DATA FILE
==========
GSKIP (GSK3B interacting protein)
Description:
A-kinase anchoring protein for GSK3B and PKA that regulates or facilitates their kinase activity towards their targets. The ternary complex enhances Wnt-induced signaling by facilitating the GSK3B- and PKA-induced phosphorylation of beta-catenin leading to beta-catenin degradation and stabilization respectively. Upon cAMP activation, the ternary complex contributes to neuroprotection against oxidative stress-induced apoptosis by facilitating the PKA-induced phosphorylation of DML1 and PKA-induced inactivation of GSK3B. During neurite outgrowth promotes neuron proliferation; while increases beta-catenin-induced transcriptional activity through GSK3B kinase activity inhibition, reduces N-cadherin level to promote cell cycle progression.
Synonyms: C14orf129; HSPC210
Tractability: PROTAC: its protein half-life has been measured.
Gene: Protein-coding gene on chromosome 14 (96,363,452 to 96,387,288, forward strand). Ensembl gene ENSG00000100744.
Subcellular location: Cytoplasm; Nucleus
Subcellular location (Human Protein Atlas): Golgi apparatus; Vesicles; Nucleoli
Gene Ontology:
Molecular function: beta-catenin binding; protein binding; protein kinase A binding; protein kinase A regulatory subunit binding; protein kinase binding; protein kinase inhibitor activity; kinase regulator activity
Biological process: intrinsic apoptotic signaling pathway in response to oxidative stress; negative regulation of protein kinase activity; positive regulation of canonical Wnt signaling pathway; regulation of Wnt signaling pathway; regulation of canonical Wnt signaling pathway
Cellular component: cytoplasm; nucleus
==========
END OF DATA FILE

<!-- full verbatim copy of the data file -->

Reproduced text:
GSKIP (GSK3B interacting protein)
Description:
A-kinase anchoring protein for GSK3B and PKA that regulates or facilitates their kinase activity towards their targets. The ternary complex enhances Wnt-induced signaling by facilitating the GSK3B- and PKA-induced phosphorylation of beta-catenin leading to beta-catenin degradation and stabilization respectively. Upon cAMP activation, the ternary complex contributes to neuroprotection against oxidative stress-induced apoptosis by facilitating the PKA-induced phosphorylation of DML1 and PKA-induced inactivation of GSK3B. During neurite outgrowth promotes neuron proliferation; while increases beta-catenin-induced transcriptional activity through GSK3B kinase activity inhibition, reduces N-cadherin level to promote cell cycle progression.
Synonyms: C14orf129; HSPC210
Tractability: PROTAC: its protein half-life has been measured.
Gene: Protein-coding gene on chromosome 14 (96,363,452 to 96,387,288, forward strand). Ensembl gene ENSG00000100744.
Subcellular location: Cytoplasm; Nucleus
Subcellular location (Human Protein Atlas): Golgi apparatus; Vesicles; Nucleoli
Gene Ontology:
Molecular function: beta-catenin binding; protein binding; protein kinase A binding; protein kinase A regulatory subunit binding; protein kinase binding; protein kinase inhibitor activity; kinase regulator activity
Biological process: intrinsic apoptotic signaling pathway in response to oxidative stress; negative regulation of protein kinase activity; positive regulation of canonical Wnt signaling pathway; regulation of Wnt signaling pathway; regulation of canonical Wnt signaling pathway
Cellular component: cytoplasm; nucleus